Criminal Investigative Psychology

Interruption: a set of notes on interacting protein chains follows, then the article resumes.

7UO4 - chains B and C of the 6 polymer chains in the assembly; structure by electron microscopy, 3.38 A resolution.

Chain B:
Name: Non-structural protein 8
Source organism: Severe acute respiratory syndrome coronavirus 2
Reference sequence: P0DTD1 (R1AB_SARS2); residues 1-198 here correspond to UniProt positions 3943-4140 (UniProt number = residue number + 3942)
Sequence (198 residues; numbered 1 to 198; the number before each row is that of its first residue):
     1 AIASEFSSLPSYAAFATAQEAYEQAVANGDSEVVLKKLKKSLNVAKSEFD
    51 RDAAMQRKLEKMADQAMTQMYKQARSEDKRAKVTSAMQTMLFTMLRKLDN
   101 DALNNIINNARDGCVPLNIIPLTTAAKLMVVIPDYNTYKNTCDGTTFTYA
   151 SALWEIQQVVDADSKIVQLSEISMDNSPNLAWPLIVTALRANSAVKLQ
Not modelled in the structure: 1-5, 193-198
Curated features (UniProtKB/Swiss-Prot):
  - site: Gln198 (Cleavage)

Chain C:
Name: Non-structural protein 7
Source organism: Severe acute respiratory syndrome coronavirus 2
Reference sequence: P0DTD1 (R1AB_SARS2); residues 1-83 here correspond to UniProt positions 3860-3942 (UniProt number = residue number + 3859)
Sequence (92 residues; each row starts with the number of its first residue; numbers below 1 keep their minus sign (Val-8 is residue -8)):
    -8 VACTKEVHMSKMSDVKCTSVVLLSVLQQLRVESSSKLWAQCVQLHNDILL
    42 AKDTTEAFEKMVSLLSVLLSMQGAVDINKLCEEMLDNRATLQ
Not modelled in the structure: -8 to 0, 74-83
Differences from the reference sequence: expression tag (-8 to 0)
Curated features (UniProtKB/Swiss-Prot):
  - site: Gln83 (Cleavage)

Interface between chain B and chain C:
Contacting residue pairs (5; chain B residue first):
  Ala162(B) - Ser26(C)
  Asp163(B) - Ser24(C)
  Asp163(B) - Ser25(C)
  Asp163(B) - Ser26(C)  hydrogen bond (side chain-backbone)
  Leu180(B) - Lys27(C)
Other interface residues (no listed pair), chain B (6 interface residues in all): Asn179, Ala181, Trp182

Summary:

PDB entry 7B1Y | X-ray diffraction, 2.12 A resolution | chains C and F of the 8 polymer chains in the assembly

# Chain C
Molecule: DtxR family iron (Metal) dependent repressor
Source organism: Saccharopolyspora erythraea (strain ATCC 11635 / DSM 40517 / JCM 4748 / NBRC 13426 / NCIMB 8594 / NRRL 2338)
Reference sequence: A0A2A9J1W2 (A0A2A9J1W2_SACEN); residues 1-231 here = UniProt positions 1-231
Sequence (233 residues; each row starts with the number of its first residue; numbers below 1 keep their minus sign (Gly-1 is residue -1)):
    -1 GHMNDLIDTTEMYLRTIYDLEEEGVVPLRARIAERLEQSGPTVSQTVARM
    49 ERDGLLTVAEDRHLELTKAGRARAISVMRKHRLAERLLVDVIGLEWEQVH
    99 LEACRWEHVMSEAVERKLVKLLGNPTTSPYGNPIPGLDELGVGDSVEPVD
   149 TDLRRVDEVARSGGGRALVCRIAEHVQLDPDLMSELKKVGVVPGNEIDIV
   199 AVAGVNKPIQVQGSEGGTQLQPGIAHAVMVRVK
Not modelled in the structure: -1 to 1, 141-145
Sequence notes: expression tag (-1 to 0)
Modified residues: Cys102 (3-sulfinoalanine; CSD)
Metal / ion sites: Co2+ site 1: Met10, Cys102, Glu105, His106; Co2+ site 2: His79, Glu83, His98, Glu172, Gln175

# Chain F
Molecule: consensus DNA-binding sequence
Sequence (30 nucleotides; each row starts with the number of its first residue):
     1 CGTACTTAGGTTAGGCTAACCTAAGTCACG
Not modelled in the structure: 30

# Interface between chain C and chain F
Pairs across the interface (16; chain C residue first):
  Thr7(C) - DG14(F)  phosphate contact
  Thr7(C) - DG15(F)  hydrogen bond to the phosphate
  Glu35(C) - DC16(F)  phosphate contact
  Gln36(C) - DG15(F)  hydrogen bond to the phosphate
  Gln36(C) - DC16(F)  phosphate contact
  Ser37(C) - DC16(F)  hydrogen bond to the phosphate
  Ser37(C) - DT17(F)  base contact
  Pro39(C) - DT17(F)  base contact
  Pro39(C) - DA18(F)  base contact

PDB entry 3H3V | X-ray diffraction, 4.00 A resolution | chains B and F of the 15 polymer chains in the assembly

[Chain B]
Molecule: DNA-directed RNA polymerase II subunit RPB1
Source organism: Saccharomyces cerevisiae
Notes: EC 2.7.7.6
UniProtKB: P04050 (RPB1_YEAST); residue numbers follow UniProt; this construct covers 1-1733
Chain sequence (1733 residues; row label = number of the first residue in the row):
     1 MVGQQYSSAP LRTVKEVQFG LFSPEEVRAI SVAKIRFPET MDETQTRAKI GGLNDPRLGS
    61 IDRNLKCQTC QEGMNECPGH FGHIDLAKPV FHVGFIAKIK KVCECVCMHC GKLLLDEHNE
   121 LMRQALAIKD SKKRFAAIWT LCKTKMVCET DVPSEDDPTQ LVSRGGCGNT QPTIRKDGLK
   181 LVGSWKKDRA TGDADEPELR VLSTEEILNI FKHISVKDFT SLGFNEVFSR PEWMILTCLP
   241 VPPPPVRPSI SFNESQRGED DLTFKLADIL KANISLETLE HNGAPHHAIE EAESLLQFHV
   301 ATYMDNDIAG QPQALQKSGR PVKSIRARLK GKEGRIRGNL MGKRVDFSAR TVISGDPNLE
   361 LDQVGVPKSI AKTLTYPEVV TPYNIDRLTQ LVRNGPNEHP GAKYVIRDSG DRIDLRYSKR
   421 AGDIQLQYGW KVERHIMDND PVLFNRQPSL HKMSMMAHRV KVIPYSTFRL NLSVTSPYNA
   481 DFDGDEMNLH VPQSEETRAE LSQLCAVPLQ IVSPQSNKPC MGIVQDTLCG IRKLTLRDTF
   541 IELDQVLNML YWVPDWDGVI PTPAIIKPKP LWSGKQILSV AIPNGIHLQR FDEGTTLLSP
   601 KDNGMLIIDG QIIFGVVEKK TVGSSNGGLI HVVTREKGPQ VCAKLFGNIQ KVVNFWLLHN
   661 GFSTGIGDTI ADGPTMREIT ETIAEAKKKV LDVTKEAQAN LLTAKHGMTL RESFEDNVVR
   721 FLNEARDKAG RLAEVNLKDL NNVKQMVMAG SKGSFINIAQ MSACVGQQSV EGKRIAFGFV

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Criminal Investigative Psychology is the area in Forensic Psychology that is least likely to be acknowledged. The majority of people see this as merely a criminal justice area of expertise. In actuality, this area is strongly associated with how the human mind works. Psychologists can apply their knowledge of human motivation and behavior to areas in the criminal-investigative arena. The criminal profiler creates a psychological profile or picture of a suspect based on what he/she knows about motivation, mental illness, and also human behavior. The best place to begin getting an idea of a criminal's mind is often at the scene of a crime. Investigators pay particular attention to the things done at the scene or to the victim and also to the things not done. These observations can lead to a behavioral profile of the yet unknown suspect. Once the behavioral profile is done, the profiler can then compare this to other criminals or mental patients with the same basic characteristics. It is generally very difficult to get professional hands-on experience on how to be a profiler. Police have been able to catch a wide array of people using profilers, including serial killers. Once criminals have been taken into custody, profilers can learn even more about the criminal mind and can find possible motives, verify motives, and/or assess the defendant's state of mind. The police psychologist does more hands-on work with officers and victims as opposed to criminals. He/she helps officers to get through crisis situations through counseling, evaluates potential new employees in departments, and also helps victims with what has happened to them. This type of psychologist needs experience with psychological assessment and psychological testing. The specialty of Psychological Autopsy Expert is not often discussed in public, although it is actually frequently relied upon. One
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